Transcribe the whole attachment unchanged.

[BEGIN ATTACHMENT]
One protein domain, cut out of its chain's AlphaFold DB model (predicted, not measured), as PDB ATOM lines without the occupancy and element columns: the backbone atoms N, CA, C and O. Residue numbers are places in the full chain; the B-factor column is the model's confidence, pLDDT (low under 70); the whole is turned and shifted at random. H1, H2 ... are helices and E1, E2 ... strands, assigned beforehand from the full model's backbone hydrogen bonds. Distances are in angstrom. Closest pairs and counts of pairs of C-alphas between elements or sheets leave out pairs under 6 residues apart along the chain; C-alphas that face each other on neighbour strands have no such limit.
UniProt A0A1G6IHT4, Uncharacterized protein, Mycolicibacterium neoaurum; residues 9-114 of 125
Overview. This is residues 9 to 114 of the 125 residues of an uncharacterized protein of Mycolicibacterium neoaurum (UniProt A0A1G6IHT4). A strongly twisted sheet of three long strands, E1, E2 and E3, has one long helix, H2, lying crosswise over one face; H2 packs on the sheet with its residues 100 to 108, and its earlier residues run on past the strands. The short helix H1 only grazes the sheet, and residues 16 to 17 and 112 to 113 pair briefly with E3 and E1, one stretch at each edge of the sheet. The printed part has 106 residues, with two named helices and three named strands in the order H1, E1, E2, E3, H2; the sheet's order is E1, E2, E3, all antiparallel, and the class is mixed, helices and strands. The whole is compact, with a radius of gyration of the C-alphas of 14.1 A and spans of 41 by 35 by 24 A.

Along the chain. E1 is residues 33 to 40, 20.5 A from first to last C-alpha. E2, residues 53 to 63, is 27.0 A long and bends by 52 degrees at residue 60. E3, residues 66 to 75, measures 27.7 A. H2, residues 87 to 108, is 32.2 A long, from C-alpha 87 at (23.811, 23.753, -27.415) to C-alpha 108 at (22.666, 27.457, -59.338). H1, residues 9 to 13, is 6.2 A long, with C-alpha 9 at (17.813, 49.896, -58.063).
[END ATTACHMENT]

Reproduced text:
One protein domain, cut out of its chain's AlphaFold DB model (predicted, not measured), as PDB ATOM lines without the occupancy and element columns: the backbone atoms N, CA, C and O. Residue numbers are places in the full chain; the B-factor column is the model's confidence, pLDDT (low under 70); the whole is turned and shifted at random. H1, H2 ... are helices and E1, E2 ... strands, assigned beforehand from the full model's backbone hydrogen bonds. Distances are in angstrom. Closest pairs and counts of pairs of C-alphas between elements or sheets leave out pairs under 6 residues apart along the chain; C-alphas that face each other on neighbour strands have no such limit.
UniProt A0A1G6IHT4, Uncharacterized protein, Mycolicibacterium neoaurum; residues 9-114 of 125
Overview. This is residues 9 to 114 of the 125 residues of an uncharacterized protein of Mycolicibacterium neoaurum (UniProt A0A1G6IHT4). A strongly twisted sheet of three long strands, E1, E2 and E3, has one long helix, H2, lying crosswise over one face; H2 packs on the sheet with its residues 100 to 108, and its earlier residues run on past the strands. The short helix H1 only grazes the sheet, and residues 16 to 17 and 112 to 113 pair briefly with E3 and E1, one stretch at each edge of the sheet. The printed part has 106 residues, with two named helices and three named strands in the order H1, E1, E2, E3, H2; the sheet's order is E1, E2, E3, all antiparallel, and the class is mixed, helices and strands. The whole is compact, with a radius of gyration of the C-alphas of 14.1 A and spans of 41 by 35 by 24 A.

Along the chain. E1 is residues 33 to 40, 20.5 A from first to last C-alpha. E2, residues 53 to 63, is 27.0 A long and bends by 52 degrees at residue 60. E3, residues 66 to 75, measures 27.7 A. H2, residues 87 to 108, is 32.2 A long, from C-alpha 87 at (23.811, 23.753, -27.415) to C-alpha 108 at (22.666, 27.457, -59.338). H1, residues 9 to 13, is 6.2 A long, with C-alpha 9 at (17.813, 49.896, -58.063).